Song of Achilles by Madeline Miller was one of the first books that reintroduced me to my love of reading in the past couple of years. I partly think it helped because the topic was familiar. Everyone knows a little bit about the Greek myths right? From obsessing over the Percy Jackson series to learning about mythology in school, it really helped to read something I had a minor familiarity with, especially after not reading for so long.
It also helped that Miller’s earth-shattering story was so exquisitely written; I seemed to consume the book in a couple of days. Don’t get me wrong, a feel-good romance novel or a great contemporary book are great reads, but there’s nothing quite like getting lost in the adventure, love, loss, and quest of a Greek myth. Like Miller, dozens of modern-day authors are retelling these stories, shining lights on the perspectives that went overlooked in the ancient Greek folklore.
If you’re looking to satiate that craving for mythological stories again that Song of Achilles provided in the same fresh way, we’ve got a list of novels below that have climbed to the top of our TBR list.
Ariadne grew up in a gorgeous palace learning about gods' and heroes’ great quests and adventures, all while her brother, the Minotaur, stalked underneath the palace menacingly. When Ariadne, the Princess of Crete, encounters Theseus, the Prince of Athens, she sees an escape with his arrival. Ariadne betrays her family and helps him kill the Minotaur, which changes her fate in a way she did not foresee.
Also written by Madeline Miller, Circe tells the story of Circe herself, daughter of the Titan Helios. She discovers witchcraft, and Zeus banishes her to a deserted island, where her skills only become sharper. She finds herself at a crossroads, torn between belonging with the gods where she was raised or with mortals whom she’s grown to love.
Many know the story of the Odyssey, which follows Odysseus as he embarks on a 20-year journey to fight in the Trojan War and save Helen, but what about his wife Penelope, who stayed behind? This novel shows her side of the story and gives some insight into what happened when Odysseus returns and kills her suitors and maids. A haunting and compassionate story, The Penelopiad puts a highlight on the overlooked women in Greek mythology.
Here is the story of the Iliad as we’ve never heard it before: in the words of Briseis, Trojan queen and captive of Achilles. In these pages, she comes fully to life: wry and watchful, forging connections among her fellow female prisoners even as she is caught between Greece’s two most powerful warriors.
Every seven years, the Agon begins. As punishment for a past rebellion, nine Greek gods are forced to walk the Earth as mortals, hunted by the descendants of ancient bloodlines, all eager to kill a god and seize their divine power and immortality.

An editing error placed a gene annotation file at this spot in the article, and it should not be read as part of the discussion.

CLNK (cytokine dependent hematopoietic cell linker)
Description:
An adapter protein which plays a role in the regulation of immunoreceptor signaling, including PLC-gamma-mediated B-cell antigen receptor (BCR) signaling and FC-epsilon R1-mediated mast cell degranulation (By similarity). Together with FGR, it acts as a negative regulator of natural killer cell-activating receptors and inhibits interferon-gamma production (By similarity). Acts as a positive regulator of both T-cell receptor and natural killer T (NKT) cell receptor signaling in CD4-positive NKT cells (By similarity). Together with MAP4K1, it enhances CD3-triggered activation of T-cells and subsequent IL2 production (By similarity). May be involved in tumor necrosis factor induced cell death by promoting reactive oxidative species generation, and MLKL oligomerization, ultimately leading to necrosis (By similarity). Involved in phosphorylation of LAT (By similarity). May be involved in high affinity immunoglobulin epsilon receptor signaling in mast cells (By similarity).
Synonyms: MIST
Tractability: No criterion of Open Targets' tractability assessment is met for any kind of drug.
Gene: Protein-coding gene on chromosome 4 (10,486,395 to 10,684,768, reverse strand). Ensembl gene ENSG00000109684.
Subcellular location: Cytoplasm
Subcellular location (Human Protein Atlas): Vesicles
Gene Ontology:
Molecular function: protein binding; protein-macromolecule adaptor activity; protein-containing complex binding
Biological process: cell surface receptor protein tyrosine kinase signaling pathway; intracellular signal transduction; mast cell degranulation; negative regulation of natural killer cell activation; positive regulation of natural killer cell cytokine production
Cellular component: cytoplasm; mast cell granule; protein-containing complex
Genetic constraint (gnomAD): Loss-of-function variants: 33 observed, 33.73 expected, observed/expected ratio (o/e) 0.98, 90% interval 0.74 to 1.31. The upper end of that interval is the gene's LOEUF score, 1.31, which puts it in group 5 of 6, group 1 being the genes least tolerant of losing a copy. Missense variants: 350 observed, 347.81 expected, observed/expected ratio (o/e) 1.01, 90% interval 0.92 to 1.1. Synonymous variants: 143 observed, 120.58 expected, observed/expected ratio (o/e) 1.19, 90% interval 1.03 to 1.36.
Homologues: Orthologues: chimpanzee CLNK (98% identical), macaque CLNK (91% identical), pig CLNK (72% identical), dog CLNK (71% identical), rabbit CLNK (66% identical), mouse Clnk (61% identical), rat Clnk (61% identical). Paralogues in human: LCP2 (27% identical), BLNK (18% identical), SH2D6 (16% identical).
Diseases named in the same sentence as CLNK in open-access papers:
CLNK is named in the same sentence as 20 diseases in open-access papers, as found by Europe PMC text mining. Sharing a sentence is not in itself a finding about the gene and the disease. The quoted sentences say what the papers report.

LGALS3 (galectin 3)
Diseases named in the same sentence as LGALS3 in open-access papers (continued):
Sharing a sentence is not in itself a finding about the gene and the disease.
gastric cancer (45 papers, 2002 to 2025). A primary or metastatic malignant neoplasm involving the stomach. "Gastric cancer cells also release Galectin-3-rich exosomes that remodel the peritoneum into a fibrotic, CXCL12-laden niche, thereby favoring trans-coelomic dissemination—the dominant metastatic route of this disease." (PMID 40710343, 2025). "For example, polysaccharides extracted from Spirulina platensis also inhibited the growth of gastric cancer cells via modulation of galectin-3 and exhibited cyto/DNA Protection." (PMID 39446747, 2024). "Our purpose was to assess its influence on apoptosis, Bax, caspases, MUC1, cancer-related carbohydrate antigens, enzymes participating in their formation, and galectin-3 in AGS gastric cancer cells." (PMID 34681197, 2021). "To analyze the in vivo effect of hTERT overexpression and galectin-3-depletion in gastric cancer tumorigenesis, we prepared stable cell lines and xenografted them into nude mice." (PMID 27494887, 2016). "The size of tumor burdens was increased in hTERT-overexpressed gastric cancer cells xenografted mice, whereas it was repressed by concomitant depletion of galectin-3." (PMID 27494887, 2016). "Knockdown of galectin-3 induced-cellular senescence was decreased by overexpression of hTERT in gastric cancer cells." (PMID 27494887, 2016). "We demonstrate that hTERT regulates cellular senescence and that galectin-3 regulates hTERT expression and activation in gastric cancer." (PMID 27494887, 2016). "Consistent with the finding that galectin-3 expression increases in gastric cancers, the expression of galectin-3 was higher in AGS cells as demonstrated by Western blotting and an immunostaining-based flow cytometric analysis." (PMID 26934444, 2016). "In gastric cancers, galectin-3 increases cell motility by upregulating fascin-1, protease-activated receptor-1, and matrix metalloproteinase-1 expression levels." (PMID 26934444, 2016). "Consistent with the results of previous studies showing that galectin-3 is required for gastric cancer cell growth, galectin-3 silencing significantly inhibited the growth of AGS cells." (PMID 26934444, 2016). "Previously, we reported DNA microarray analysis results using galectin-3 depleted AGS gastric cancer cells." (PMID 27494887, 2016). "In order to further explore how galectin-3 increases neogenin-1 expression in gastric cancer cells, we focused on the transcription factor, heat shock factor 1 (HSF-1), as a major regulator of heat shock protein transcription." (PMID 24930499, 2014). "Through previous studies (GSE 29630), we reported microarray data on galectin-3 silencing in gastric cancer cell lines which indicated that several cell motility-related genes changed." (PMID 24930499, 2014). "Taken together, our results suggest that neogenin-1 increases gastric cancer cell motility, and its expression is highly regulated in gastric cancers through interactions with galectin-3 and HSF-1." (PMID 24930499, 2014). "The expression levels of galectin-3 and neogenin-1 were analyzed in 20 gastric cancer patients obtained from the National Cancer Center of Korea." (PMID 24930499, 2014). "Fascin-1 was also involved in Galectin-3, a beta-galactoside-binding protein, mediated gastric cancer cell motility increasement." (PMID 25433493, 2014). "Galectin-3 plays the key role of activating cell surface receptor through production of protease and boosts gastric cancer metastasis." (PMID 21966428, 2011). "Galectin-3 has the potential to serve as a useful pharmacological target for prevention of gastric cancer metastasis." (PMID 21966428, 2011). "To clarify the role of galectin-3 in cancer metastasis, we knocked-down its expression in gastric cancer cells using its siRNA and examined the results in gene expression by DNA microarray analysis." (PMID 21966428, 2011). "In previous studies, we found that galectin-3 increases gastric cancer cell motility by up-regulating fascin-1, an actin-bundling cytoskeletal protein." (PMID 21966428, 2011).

Lore, a mortal descendent of Perseus, no longer participates in the hunt—that is, until two unlikely allies are in need of her help: a long lost friend and the goddess Athena herself.
After the Trojan War, five women find themselves stuck in a destroyed Troy, as the offended gods never send favorable winds to sail them home. Helen, Cassandra, Amina, Hecuba, and Briseis form alliances wherever they see fit in this exquisite retelling of a classic myth.
In the middle of the night, a woman wakes to find her beloved city engulfed in flames. Ten seemingly endless years of conflict between the Greeks and the Trojans are over. Troy has fallen.
From the Trojan women whose fates now lie in the hands of the Greeks to the Amazon princess who fought Achilles on their behalf to Penelope awaiting the return of Odysseus to the three goddesses whose feud started it all, these are the stories of the women whose lives, loves, and rivalries were forever altered by this long and tragic war.
Angrboda’s story begins where most witches' tales end: with a burning. A punishment from Odin for refusing to provide him with knowledge of the future, the fire leaves Angrboda injured and powerless, and she flees into the farthest reaches of a remote forest. There, she is found by a man who reveals himself to be Loki, and her initial distrust of him transforms into a deep and abiding love.
Jocasta is just 15 when she is told that she must marry the King of Thebes, an old man she has never met. Her life has never been her own, nor will it be, unless she outlives her strange, absent husband.
Ismene is the same age when she is attacked in the palace she calls home. Since the day of her parents' tragic deaths a decade earlier, she has always longed to feel safe with the family she still has. But with a single act of violence, all that is about to change.
With the turn of these two events, a tragedy is set in motion—but not as you know it.